In another alternative embodiment, an RFID tag system with readers positioned to read the packing box ID and the ID of each item inserted is utilized to maintain a running list of items as they are placed in the packing box. In yet another alternative embodiment, a daily total of items shipped is maintained and provided to a Warehouse Management System to facilitate replenishment orders.

While the embodiments are described with reference to assembly list, packing list and maintenance form systems, the processes and mechanisms described may be utilized in other systems as well. For example, systems for identifying the version of a form have been described. For example, commonly-owned, co-pending U.S. patent application Ser. No. 10/065,283, published on Apr. 4, 2004 as U.S. patent application Publication No. 2004/0064486A1 by Braun, et al., describes systems for identifying the version of a form using an ANOTO pattern and digital pen and is incorporated herein by reference. In an alternative applicable to any of the embodiments described, the version of the form is identified during use and if out of date, remedial action taken if appropriate.

The present application describes illustrative embodiments of a system and method for providing verification of form input. The embodiments are illustrative and not intended to present an exhaustive list of possible configurations. Where alternative elements are described, they are understood to fully describe alternative embodiments without repeating common elements whether or not expressly stated to so relate. Similarly, alternatives described for elements used in more than one embodiment are understood to describe alternative embodiments for each of the described embodiments having that element.

The described embodiments are illustrative and the above description may indicate to those skilled in the art additional ways in which the principles of this invention may be used without departing from the spirit of the invention. Accordingly, the scope of each of the claims is not to be limited by the particular embodiments described.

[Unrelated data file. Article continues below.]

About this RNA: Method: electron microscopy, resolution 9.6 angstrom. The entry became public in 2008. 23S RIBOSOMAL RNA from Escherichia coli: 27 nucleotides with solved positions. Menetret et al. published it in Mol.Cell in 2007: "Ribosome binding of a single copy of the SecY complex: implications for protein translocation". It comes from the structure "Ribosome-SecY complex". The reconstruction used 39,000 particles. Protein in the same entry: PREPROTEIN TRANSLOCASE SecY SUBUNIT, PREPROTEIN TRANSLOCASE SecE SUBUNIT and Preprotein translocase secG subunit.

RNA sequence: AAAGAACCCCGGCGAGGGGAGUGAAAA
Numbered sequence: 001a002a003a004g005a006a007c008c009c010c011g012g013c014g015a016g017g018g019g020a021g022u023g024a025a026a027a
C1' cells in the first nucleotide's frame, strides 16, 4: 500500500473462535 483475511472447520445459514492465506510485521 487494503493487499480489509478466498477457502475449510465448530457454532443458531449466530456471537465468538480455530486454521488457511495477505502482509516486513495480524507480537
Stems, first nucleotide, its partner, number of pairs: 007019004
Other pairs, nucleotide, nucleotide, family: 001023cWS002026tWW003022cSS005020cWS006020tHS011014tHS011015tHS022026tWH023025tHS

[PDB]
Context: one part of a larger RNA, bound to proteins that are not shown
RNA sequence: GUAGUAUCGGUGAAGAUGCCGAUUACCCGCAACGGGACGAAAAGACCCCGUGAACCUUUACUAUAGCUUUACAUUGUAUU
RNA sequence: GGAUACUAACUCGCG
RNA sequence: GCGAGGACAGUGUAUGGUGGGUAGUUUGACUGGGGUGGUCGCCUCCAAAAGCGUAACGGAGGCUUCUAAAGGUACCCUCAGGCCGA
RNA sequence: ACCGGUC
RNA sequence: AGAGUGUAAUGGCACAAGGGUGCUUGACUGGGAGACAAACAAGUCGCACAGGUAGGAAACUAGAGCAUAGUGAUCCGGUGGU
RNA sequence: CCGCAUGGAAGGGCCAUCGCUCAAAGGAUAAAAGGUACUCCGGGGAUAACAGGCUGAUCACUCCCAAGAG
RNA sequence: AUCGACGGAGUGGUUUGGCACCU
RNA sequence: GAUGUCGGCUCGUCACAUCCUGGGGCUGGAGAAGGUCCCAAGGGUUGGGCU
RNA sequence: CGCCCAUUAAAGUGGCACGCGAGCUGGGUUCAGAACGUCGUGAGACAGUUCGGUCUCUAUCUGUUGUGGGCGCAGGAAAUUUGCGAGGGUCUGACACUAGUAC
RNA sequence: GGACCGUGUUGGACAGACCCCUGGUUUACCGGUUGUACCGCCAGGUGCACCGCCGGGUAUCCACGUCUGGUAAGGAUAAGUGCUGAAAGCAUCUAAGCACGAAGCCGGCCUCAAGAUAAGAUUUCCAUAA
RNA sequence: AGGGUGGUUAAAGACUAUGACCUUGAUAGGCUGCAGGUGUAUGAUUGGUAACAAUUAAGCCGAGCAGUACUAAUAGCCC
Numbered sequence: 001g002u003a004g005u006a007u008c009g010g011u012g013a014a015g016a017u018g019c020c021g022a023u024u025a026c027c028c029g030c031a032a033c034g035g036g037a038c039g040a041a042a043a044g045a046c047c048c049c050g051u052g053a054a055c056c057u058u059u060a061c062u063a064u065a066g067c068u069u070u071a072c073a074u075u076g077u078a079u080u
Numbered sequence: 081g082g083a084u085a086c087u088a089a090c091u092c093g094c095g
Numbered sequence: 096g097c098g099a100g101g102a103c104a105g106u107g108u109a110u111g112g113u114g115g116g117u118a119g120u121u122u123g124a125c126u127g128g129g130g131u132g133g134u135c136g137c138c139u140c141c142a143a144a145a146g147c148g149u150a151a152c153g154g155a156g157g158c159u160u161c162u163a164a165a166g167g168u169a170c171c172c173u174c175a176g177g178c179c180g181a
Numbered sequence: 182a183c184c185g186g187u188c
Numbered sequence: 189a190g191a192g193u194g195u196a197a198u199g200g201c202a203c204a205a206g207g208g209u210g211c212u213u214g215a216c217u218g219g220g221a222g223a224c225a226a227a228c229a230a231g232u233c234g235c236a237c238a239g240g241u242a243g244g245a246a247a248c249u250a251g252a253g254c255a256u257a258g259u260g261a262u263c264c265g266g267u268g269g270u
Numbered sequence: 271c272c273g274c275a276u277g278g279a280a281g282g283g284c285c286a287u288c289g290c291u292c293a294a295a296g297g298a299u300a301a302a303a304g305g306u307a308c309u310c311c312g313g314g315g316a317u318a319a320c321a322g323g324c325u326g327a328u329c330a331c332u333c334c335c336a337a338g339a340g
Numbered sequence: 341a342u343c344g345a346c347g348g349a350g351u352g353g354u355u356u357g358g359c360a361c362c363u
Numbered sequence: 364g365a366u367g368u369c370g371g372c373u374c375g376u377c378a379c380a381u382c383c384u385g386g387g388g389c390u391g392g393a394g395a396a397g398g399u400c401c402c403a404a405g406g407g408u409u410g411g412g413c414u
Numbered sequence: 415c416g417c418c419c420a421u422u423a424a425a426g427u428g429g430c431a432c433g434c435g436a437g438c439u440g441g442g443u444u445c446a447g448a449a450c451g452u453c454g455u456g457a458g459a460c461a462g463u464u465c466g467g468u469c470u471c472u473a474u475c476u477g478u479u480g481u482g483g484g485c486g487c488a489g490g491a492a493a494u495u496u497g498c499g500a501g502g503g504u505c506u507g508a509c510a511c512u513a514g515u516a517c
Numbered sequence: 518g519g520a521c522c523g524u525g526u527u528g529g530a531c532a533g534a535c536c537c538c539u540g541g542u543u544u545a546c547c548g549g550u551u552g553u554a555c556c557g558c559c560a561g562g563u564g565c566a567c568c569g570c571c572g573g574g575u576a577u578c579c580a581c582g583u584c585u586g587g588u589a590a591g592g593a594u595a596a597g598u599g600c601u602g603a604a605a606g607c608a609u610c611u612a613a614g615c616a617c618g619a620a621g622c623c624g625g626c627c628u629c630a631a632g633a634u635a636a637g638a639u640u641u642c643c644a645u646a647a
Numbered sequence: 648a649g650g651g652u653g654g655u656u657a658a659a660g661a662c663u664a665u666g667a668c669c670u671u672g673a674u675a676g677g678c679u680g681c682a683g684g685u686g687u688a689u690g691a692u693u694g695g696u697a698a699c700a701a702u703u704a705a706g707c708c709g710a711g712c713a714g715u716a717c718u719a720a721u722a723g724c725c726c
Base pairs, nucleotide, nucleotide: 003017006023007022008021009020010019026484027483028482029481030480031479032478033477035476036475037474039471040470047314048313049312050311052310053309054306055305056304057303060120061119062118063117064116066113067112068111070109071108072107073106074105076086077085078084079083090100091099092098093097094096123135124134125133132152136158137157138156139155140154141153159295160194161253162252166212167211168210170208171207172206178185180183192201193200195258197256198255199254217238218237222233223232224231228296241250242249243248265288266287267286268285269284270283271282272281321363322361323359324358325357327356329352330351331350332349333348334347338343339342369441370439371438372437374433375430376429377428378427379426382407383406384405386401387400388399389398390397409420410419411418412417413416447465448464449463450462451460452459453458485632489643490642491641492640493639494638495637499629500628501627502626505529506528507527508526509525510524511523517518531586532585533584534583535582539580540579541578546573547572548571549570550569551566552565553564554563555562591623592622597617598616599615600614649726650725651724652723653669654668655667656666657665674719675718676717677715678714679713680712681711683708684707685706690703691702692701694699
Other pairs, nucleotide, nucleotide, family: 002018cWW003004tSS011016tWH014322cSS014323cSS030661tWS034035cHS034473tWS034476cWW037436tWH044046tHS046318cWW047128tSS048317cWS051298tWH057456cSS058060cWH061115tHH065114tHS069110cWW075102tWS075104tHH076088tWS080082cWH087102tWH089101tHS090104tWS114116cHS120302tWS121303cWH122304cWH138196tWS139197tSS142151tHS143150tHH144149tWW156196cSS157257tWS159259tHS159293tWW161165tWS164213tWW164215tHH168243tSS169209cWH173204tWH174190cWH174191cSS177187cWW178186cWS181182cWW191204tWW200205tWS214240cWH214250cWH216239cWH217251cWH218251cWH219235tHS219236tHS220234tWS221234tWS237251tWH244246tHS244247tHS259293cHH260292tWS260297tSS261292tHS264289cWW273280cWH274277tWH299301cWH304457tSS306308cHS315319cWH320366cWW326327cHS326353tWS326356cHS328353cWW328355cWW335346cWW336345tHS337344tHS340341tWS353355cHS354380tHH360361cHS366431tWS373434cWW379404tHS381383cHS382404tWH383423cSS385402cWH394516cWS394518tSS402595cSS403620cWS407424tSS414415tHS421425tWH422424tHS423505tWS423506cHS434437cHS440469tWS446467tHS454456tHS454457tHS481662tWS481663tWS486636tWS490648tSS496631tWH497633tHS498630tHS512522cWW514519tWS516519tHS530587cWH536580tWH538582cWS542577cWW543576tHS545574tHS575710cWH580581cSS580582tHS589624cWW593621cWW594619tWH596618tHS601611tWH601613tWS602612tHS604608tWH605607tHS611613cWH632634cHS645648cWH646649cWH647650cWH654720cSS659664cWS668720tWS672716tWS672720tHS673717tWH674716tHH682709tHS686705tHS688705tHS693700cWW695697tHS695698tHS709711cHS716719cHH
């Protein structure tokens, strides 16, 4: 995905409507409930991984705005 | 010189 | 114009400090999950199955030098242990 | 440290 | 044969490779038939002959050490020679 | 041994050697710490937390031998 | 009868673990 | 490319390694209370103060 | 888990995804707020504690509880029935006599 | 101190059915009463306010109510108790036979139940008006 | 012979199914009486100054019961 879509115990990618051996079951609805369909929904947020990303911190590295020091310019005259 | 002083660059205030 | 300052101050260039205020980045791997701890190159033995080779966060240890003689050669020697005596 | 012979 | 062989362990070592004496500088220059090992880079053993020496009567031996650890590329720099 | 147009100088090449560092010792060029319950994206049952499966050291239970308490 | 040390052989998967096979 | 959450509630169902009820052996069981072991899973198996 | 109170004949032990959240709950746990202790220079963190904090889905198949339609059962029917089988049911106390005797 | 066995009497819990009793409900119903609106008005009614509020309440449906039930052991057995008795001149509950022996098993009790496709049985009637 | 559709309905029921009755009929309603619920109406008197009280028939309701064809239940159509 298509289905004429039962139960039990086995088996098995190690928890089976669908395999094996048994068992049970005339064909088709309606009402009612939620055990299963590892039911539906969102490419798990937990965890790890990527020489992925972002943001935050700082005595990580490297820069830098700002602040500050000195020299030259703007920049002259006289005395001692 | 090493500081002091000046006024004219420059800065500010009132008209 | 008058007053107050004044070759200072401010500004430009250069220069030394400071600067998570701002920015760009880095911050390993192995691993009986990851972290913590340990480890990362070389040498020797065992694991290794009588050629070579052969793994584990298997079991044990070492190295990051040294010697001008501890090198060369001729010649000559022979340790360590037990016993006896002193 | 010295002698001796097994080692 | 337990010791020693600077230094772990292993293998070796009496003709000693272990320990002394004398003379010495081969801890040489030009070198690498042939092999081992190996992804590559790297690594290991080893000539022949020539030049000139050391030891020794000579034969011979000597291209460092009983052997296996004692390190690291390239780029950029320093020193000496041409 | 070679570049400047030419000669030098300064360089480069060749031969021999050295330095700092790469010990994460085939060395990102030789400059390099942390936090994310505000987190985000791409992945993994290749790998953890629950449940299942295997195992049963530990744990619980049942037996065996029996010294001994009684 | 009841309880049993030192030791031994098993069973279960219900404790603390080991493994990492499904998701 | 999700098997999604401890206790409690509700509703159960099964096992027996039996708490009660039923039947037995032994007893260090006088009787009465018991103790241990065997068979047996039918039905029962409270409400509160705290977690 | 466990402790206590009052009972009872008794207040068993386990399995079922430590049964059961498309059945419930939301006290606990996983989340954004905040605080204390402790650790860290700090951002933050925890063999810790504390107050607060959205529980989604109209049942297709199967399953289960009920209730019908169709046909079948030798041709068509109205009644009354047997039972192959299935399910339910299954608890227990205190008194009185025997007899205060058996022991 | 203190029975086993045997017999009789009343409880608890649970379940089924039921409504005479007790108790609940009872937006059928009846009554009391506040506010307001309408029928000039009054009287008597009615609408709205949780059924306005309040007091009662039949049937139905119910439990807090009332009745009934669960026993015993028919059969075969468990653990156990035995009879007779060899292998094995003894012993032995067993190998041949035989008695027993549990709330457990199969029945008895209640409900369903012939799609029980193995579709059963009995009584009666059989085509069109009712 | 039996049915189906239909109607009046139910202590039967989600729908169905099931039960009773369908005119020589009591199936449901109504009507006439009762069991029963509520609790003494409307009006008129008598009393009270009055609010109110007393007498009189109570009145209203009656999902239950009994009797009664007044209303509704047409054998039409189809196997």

Referenced by
Citing PatentFiling datePublication dateApplicantTitle
US7167586Sep 30, 2002Jan 23, 2007Pitney Bowes Inc.Method and system for remote form completion
US7231601 *Feb 4, 2004Jun 12, 2007Hitachi, Ltd.Application system with function for preventing modification
US7343042Sep 30, 2002Mar 11, 2008Pitney Bowes Inc.Method and system for identifying a paper form using a digital pen
US7417773 *Sep 30, 2002Aug 26, 2008Pitney Bowes Inc.Method and system for creating and sending a facsimile using a digital pen
US8131654Dec 11, 2008Mar 6, 2012Pitney Bowes Inc.System and method for dimensional rating of mail pieces
US20100011280 *Jan 30, 2006Jan 14, 2010Lakshmi Kutty CheeniyilForms Management System
US20130182080 *Mar 27, 2012Jul 18, 2013Hon Hai Precision Industry Co., Ltd.Camera testing device and method for testing camera
Classifications
U.S. Classification715/224, 715/243, 345/179, 715/268
International ClassificationG09G5/00, G06F17/21, G06F17/24
Cooperative ClassificationG06F17/243, G06F3/03545
European ClassificationG06F3/0354N, G06F17/24F
Legal Events
DateCodeEventDescription
Mar 8, 2013FPAYFee payment
Year of fee payment: 4
Oct 12, 2010CCCertificate of correction
Sep 30, 2004ASAssignment
Owner name: PITNEY BOWES INC., CONNECTICUT
Free format text: ASSIGNMENT OF ASSIGNORS INTEREST;ASSIGNOR:COFFY, JEAN-HIRAM;REEL/FRAME:015876/0396
Effective date: 20040930